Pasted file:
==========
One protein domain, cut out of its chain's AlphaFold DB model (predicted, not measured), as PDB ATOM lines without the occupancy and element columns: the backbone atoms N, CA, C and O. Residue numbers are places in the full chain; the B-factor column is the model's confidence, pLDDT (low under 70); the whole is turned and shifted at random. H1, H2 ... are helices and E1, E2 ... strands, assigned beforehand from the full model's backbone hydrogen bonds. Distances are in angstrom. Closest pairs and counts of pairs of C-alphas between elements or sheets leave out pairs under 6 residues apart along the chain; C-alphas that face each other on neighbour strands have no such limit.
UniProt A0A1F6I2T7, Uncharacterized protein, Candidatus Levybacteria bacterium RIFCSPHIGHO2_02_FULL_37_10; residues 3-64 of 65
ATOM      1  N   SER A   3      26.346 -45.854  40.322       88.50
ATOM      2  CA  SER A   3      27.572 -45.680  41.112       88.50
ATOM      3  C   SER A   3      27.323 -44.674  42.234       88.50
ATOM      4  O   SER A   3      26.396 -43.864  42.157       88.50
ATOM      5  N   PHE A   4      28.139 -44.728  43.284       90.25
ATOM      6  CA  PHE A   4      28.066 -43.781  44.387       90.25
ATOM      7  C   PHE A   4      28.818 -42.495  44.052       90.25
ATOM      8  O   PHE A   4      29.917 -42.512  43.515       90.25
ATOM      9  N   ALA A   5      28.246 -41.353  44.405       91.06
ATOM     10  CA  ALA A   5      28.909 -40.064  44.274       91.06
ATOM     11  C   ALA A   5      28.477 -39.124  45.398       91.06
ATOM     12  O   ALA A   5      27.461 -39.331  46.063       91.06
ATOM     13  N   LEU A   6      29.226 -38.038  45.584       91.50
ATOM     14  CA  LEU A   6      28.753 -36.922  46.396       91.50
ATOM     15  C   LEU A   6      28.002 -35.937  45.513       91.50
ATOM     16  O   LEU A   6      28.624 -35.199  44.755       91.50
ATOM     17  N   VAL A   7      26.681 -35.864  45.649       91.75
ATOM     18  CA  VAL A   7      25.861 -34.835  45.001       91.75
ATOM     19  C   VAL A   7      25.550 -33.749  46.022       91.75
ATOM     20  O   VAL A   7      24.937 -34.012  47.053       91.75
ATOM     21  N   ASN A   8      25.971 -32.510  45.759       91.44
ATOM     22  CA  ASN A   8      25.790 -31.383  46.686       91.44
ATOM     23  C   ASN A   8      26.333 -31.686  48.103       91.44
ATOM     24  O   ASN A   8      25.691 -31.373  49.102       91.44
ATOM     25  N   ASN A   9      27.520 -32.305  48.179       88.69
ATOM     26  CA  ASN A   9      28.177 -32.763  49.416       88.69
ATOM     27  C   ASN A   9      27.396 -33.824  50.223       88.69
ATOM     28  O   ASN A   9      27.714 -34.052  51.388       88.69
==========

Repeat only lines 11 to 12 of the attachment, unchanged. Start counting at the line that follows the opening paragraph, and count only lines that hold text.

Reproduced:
ATOM     10  CA  ALA A   5      28.909 -40.064  44.274       91.06
ATOM     11  C   ALA A   5      28.477 -39.124  45.398       91.06